Author + information
- Received December 20, 2013
- Revision received February 25, 2014
- Accepted April 3, 2014
- Published online July 8, 2014.
- David R. Holmes Jr., MD∗∗ (, )
- Saibal Kar, MD†,
- Matthew J. Price, MD‡,
- Brian Whisenant, MD§,
- Horst Sievert, MD‖,
- Shephal K. Doshi, MD¶,
- Kenneth Huber, MD# and
- Vivek Y. Reddy, MD∗∗
- ∗Mayo Clinic, Rochester, Minnesota
- †Cedars Sinai Medical Center, Los Angeles, California
- ‡Scripps Clinic, La Jolla, California
- §Intermountain Medical Center, Salt Lake City, Utah
- ‖Cardiovasculares Centrum, Frankfurt, Germany
- ¶Pacific Heart Institute, Santa Monica, California
- #Saint Luke’s Mid America Heart Institute, Kansas City, Missouri
- ∗∗Mount Sinai School of Medicine, New York, New York
- ↵∗Reprint requests and correspondence:
Dr. David R. Holmes, Jr., Mayo Clinic, 200 First Street SW, Rochester, Minnesota 55905.
Background In the PROTECT AF (Watchman Left Atrial Appendage Closure Technology for Embolic Protection in Patients With Atrial Fibrillation) trial that evaluated patients with nonvalvular atrial fibrillation (NVAF), left atrial appendage (LAA) occlusion was noninferior to warfarin for stroke prevention, but a periprocedural safety hazard was identified.
Objectives The goal of this study was to assess the safety and efficacy of LAA occlusion for stroke prevention in patients with NVAF compared with long-term warfarin therapy.
Methods This randomized trial further assessed the efficacy and safety of the Watchman device. Patients with NVAF who had a CHADS2 (congestive heart failure, hypertension, age >75 years, diabetes mellitus, and previous stroke/transient ischemic attack) score ≥2 or 1 and another risk factor were eligible. Patients were randomly assigned (in a 2:1 ratio) to undergo LAA occlusion and subsequent discontinuation of warfarin (intervention group, n = 269) or receive chronic warfarin therapy (control group, n = 138). Two efficacy and 1 safety coprimary endpoints were assessed.
Results At 18 months, the rate of the first coprimary efficacy endpoint (composite of stroke, systemic embolism [SE], and cardiovascular/unexplained death) was 0.064 in the device group versus 0.063 in the control group (rate ratio 1.07 [95% credible interval (CrI): 0.57 to 1.89]) and did not achieve the prespecified criteria noninferiority (upper boundary of 95% CrI ≥1.75). The rate for the second coprimary efficacy endpoint (stroke or SE >7 days’ postrandomization) was 0.0253 versus 0.0200 (risk difference 0.0053 [95% CrI: –0.0190 to 0.0273]), achieving noninferiority. Early safety events occurred in 2.2% of the Watchman arm, significantly lower than in PROTECT AF, satisfying the pre-specified safety performance goal. Using a broader, more inclusive definition of adverse effects, these still were lower in PREVAIL (Watchman LAA Closure Device in Patients With Atrial Fibrillation Versus Long Term Warfarin Therapy) trial than in PROTECT AF (4.2% vs. 8.7%; p = 0.004). Pericardial effusions requiring surgical repair decreased from 1.6% to 0.4% (p = 0.027), and those requiring pericardiocentesis decreased from 2.9% to 1.5% (p = 0.36), although the number of events was small.
Conclusions In this trial, LAA occlusion was noninferior to warfarin for ischemic stroke prevention or SE >7 days’ post-procedure. Although noninferiority was not achieved for overall efficacy, event rates were low and numerically comparable in both arms. Procedural safety has significantly improved. This trial provides additional data that LAA occlusion is a reasonable alternative to warfarin therapy for stroke prevention in patients with NVAF who do not have an absolute contraindication to short-term warfarin therapy.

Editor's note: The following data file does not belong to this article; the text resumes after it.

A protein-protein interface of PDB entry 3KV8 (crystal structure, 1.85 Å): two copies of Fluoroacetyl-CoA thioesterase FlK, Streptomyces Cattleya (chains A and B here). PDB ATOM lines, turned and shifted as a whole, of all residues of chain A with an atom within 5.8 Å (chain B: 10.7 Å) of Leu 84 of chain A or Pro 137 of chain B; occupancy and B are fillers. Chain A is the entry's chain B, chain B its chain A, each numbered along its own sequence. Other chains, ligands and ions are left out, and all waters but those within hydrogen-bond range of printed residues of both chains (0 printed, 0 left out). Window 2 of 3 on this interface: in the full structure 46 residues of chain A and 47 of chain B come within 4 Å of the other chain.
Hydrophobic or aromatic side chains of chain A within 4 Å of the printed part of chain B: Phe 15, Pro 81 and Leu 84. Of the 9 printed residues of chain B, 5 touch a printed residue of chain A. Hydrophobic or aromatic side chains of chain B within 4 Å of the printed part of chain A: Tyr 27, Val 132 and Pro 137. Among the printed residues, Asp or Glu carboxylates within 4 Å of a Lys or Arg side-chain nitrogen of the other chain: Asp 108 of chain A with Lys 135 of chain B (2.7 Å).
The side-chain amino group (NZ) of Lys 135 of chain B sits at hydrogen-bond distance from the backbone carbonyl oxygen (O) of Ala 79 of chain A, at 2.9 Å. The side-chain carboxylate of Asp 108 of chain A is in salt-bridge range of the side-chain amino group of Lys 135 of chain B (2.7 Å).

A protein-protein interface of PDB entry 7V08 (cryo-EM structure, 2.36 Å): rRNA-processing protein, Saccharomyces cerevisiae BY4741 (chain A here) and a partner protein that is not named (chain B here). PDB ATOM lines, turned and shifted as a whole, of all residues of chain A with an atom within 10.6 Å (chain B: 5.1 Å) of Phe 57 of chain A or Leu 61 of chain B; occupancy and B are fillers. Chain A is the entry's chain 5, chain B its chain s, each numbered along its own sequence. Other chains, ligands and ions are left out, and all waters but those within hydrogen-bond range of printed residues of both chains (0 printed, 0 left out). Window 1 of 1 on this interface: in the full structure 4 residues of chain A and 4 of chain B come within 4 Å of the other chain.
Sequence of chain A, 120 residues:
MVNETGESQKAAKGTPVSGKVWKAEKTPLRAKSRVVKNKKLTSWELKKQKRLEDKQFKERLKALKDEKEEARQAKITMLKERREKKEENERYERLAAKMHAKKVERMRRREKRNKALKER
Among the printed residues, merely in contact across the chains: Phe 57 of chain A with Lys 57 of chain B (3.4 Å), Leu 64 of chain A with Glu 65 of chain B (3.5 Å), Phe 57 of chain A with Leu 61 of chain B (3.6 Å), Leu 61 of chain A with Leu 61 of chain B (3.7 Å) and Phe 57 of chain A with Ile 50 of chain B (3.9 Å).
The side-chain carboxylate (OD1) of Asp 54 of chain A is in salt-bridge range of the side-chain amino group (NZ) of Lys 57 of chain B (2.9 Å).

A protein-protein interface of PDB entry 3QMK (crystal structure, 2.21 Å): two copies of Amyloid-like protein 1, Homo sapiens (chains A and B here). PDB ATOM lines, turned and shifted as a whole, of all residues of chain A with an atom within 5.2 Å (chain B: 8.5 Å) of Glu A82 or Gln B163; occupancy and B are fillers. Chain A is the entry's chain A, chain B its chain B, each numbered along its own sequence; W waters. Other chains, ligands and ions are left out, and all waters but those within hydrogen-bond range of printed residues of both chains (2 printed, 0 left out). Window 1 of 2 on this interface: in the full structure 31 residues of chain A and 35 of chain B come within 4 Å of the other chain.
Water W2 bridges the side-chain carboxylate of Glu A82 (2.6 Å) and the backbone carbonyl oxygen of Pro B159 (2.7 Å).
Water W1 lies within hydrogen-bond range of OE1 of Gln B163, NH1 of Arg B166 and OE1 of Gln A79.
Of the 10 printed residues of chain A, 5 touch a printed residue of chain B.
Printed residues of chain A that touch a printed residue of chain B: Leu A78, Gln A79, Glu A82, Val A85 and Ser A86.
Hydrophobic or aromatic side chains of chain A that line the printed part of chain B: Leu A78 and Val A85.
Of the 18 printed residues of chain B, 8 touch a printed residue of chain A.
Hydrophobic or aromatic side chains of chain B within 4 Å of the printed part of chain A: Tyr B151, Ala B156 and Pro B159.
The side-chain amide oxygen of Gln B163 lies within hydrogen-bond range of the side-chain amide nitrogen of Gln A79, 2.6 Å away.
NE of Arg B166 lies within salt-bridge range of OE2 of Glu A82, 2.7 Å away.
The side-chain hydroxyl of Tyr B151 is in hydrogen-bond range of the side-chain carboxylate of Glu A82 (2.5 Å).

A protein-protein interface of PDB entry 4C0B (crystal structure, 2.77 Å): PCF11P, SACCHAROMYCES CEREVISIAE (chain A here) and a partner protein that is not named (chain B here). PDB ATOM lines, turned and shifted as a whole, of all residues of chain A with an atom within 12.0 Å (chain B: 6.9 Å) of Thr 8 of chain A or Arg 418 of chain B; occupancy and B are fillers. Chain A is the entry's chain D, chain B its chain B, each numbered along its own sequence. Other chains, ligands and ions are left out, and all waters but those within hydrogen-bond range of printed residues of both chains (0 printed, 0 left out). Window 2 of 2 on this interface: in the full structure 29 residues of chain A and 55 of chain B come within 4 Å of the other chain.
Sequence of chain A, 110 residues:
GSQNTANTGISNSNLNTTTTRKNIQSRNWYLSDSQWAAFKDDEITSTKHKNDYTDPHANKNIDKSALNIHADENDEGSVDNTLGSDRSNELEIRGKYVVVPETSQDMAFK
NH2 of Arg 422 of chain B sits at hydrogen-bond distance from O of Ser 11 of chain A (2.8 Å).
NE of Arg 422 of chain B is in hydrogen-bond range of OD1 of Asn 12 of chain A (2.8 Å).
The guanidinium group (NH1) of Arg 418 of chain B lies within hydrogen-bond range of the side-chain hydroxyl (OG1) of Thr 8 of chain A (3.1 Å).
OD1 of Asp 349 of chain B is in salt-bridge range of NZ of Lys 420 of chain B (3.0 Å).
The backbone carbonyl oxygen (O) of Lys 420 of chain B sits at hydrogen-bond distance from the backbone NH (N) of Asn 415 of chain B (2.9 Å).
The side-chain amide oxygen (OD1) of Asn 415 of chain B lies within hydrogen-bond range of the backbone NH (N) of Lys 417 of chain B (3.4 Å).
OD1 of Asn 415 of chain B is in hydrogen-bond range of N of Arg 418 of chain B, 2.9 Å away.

This study was sponsored by Atritech/Boston Scientific. Dr. Holmes (along with the Mayo Clinic) have a financial interest in technology related to this research; that technology has been licensed to Atritech. Dr. Kar receives research grants from Boston Scientific; is a member of the advisory board for left atrial appendage closure; is the national principal investigator of the Continuous Access Registry (CAP2); receives research grants from St. Jude Medicalhttp://dx.doi.org/10.13039/100006279 and Abbott Vascular; and is a consultant for Abbott Vascular. Dr. Price has received consulting honoraria from Boston Scientific, St. Jude, Janssen Pharmaceuticals, Daiichi-Sankyo, and Terumo; and his institution receives research support from Boston Scientific, St. Jude, and SentreHEART. Dr. Whisenant is a stockholder in Coherex Medical. Dr. Sievert receives study honoraria, travel expenses, consulting fees <$25,000 from Abbott, Access Closure, AGA, Angiomed, Aptus, Atrium, Avinger, Bard, Boston Scientific, Bridgepoint, Cardiac Dimensions, CardioKinetix, CardioMEMS, Coherex, Contego, Covidien, CSI, CVRx, EndoCross, ev3, FlowCardia, Gardia, Gore, Guided Delivery Systems, InSeal Medical, Lumen Biomedical, HLT, Lifetech, Lutonix, Maya Medical, Medtronic, NDC, Occlutech, Osprey, Ostial, PendraCare, pfm Medical, Recor, ResMed, Rox Medical, SentreHEART, Spectranetics, SquareOne, Svelte Medical Systems, Trireme, Trivascular, Venus Medical, Veryan, and Vessix; he has received grant research support <$25,000 from Cook and St. Jude Medical; and he has stock options <$25,000 from Cardiokinetix, Access Closure, Velocimed, Lumen Biomedical, Coherex, and SMT. Dr. Doshi is a consultant for Atritech/Boston Scientific. Dr. Huber is on the Watchman Advisory Board for Boston Scientific. Dr. Reddy has received research grant support and consultant fees from Boston Scientific, Coherex, and St. Jude Medical.
- Received December 20, 2013.
- Revision received February 25, 2014.
- Accepted April 3, 2014.
- American College of Cardiology Foundation